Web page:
Scott Simon, University of Ottawa
6 May (Mon) 2013
Like indigenous peoples around the globe, the Austronesian peoples of Formosa (Taiwan) have lost their sovereignty because of a colonial history. The Sadyaq people, with a population of some 35,000 people, traditionally formed a “society against the state.” Following the sacred law of Gaya, which forbid any accumulation of power or wealth, they were formerly democrats without equal. They were submitted after 1895 to the Empire of Japan, and integrated into the Republic of China since 1945. The Sadyaq have henceforth been inserted into many new state institutions: tribal classifications, indigenous reserves, development projects, elections, and even a new legal regime of indigenous rights. But, the spirit of Gaya still continues to inspire resistance against the state and all forms of compromise with it. This book is one of the first ethnographies of Formosan indigeneity to be written in a European language.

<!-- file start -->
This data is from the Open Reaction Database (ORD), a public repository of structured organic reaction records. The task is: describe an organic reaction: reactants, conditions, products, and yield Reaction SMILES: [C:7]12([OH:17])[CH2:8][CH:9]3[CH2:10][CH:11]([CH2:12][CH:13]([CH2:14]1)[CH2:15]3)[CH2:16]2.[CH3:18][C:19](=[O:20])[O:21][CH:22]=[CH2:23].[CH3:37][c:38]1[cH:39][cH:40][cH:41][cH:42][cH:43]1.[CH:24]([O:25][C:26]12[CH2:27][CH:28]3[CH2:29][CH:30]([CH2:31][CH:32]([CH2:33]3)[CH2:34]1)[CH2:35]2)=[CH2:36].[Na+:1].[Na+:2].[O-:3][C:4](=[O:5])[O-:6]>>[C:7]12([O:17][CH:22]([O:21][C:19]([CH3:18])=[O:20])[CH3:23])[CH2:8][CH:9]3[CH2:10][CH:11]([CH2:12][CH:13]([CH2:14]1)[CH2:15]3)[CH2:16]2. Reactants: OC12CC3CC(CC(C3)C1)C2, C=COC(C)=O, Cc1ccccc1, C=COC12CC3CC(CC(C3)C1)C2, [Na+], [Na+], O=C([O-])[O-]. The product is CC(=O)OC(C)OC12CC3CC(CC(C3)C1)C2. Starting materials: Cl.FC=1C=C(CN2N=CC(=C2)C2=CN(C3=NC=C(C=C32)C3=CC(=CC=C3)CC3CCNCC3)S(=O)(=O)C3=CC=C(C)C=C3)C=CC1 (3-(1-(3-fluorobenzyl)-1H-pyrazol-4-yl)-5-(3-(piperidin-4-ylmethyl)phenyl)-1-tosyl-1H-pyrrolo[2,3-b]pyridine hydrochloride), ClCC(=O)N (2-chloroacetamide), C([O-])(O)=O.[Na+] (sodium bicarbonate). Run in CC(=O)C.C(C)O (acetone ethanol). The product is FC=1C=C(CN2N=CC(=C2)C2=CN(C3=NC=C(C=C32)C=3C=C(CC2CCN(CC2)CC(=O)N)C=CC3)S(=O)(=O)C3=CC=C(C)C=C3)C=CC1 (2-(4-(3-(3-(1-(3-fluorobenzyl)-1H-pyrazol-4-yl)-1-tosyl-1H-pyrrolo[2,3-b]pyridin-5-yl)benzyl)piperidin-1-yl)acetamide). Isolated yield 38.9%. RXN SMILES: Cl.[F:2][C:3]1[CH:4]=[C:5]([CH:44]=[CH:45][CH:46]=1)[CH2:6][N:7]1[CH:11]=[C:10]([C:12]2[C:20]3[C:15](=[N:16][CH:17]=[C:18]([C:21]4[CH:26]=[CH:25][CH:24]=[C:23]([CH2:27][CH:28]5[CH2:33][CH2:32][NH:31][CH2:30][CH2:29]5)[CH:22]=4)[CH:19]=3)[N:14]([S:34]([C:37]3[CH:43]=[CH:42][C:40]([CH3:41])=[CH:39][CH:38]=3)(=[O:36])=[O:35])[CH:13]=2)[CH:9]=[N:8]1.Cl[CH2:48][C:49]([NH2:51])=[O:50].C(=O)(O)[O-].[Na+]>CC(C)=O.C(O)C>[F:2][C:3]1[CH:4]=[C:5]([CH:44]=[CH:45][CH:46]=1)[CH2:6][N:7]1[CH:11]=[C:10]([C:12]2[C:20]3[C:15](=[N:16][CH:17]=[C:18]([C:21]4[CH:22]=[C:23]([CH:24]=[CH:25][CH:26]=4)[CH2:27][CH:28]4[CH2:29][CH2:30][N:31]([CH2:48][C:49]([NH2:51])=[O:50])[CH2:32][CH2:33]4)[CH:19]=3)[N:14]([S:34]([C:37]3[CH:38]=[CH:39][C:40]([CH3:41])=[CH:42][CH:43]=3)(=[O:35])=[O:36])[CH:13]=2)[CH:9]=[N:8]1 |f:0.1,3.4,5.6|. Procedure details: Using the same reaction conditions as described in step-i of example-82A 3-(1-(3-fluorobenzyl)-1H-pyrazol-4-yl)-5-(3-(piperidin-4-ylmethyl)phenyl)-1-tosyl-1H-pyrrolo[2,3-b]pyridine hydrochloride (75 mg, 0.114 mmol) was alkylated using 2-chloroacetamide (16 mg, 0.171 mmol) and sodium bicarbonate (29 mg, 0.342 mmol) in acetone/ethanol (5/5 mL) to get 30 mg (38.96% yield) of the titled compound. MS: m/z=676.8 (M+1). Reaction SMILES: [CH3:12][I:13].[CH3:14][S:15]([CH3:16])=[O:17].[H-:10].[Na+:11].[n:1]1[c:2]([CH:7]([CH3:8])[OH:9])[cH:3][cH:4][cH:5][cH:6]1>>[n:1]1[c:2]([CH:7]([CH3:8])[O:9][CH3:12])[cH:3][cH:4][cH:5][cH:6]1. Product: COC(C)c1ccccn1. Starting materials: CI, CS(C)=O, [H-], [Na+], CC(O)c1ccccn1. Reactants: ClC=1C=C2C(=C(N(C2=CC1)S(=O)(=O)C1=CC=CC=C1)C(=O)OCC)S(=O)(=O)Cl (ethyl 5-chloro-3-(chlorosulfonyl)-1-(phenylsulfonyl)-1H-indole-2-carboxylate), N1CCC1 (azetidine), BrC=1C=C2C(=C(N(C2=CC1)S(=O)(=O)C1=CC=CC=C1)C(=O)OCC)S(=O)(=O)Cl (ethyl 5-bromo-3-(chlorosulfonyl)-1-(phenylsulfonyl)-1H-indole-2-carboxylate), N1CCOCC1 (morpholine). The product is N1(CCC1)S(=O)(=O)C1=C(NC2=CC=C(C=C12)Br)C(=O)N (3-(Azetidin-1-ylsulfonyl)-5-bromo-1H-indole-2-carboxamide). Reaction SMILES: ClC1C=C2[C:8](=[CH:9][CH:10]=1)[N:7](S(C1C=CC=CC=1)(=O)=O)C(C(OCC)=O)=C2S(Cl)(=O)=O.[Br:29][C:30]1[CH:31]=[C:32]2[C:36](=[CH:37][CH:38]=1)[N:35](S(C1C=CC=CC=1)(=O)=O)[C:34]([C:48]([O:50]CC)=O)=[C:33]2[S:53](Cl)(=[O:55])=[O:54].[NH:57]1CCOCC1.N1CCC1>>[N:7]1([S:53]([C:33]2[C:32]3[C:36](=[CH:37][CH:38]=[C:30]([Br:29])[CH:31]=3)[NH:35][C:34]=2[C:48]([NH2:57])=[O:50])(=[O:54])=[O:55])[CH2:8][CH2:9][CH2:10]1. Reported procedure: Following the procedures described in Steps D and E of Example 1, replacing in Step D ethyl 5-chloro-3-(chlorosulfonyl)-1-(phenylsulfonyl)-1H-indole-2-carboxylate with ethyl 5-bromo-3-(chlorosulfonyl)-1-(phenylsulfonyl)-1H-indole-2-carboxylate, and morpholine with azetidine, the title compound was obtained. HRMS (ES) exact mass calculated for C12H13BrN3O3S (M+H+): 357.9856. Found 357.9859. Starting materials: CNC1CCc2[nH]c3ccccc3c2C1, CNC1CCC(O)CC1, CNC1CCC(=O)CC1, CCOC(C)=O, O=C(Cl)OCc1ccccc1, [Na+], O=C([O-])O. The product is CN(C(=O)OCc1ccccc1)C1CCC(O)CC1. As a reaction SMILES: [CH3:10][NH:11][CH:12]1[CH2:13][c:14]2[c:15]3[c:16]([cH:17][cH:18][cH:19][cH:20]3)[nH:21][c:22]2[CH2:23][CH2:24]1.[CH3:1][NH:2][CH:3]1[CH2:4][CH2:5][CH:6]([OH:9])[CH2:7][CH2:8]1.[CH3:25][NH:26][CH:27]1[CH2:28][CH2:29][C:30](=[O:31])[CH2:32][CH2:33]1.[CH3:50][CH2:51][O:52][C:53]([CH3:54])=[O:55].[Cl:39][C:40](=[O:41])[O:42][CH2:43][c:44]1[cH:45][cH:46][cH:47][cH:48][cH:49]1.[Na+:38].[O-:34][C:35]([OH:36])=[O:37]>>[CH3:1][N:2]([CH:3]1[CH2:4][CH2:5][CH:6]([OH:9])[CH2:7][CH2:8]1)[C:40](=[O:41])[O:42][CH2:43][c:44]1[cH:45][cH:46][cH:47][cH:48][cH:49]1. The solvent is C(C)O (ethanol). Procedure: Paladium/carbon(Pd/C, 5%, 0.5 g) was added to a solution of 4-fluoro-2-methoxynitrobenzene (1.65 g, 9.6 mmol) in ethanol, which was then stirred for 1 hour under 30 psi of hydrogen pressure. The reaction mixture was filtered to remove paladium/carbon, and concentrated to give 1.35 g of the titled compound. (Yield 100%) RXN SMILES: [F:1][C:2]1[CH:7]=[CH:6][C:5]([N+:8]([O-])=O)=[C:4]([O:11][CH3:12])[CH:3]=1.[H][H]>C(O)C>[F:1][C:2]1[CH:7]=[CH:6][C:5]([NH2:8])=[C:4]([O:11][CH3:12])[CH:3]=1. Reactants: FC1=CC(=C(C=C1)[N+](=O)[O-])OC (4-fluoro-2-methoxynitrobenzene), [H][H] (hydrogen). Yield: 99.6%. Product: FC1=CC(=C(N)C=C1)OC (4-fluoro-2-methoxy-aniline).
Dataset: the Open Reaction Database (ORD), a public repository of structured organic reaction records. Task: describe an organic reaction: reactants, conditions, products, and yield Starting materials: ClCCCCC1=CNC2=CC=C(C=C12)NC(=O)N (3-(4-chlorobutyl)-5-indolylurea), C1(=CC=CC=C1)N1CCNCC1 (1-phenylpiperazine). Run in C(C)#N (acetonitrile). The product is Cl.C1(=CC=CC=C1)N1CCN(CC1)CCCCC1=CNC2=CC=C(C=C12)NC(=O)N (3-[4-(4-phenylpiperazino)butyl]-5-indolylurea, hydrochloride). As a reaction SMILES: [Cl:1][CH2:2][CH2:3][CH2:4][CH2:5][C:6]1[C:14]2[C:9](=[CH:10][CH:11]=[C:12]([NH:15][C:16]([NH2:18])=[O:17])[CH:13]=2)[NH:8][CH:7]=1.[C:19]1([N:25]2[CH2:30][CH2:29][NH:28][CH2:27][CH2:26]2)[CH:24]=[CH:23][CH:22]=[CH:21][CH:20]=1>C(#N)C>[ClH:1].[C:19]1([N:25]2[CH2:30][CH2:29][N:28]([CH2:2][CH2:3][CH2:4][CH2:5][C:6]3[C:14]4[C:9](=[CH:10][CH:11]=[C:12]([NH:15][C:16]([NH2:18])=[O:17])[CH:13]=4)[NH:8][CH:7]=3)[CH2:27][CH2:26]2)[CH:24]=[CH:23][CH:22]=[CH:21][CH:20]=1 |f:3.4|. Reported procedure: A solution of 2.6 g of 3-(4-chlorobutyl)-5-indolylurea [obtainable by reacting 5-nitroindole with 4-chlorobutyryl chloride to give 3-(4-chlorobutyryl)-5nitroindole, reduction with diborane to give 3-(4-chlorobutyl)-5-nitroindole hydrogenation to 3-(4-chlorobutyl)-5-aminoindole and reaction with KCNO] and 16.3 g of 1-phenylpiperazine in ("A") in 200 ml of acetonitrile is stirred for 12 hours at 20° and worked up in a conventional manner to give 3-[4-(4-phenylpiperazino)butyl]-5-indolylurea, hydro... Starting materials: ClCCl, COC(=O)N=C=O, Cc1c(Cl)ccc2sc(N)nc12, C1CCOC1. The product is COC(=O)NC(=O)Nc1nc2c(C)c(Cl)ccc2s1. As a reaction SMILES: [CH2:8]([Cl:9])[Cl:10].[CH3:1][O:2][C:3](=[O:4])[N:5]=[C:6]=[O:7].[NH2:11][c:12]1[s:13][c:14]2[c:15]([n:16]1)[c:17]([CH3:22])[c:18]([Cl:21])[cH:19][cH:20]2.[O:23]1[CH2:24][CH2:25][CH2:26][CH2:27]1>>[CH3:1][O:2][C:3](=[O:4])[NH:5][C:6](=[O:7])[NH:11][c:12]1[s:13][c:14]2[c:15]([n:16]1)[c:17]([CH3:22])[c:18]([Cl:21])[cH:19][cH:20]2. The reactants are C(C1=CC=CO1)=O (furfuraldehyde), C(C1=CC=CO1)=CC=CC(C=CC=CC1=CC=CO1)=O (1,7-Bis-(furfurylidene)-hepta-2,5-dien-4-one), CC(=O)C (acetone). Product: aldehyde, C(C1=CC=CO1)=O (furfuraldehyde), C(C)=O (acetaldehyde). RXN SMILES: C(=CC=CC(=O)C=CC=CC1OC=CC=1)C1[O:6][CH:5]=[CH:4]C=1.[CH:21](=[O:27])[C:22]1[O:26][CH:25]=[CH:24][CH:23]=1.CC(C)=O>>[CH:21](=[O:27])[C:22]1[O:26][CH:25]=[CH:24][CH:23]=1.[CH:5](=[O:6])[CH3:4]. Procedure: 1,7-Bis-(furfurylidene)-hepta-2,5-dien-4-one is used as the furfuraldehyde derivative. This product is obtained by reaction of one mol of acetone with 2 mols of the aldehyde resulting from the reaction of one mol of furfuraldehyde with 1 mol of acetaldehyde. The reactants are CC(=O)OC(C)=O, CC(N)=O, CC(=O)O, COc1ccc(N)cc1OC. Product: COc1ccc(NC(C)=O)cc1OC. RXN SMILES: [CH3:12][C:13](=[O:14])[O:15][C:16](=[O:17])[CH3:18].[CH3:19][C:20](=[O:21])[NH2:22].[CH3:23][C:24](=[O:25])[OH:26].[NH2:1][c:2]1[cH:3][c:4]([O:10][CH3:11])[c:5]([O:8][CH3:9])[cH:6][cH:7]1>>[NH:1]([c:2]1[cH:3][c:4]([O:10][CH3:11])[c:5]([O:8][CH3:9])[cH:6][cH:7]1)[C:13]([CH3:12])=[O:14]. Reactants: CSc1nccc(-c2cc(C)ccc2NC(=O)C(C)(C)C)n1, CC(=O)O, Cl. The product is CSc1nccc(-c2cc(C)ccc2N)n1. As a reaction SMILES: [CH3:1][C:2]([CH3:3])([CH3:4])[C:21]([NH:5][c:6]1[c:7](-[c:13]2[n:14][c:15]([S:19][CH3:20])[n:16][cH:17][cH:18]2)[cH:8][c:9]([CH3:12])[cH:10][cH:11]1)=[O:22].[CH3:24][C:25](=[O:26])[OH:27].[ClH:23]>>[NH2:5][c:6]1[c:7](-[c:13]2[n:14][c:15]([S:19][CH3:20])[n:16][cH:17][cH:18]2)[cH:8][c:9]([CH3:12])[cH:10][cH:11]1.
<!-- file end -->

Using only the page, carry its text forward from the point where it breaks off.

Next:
Scott Simon is Associate Professor University of the Department of Sociology and Anthropology, Ottawa University, Chairholder of the Research Chair in Taiwan Studies. He has specialized in the political anthropology of the Austronesian communities of Taiwan. He has published extensively on Taiwan: visit his webpage. His last opus Sadyaq balae! L’autochtonie formosane dans tous ses états is published by the Laval University Press (Nov. 2012).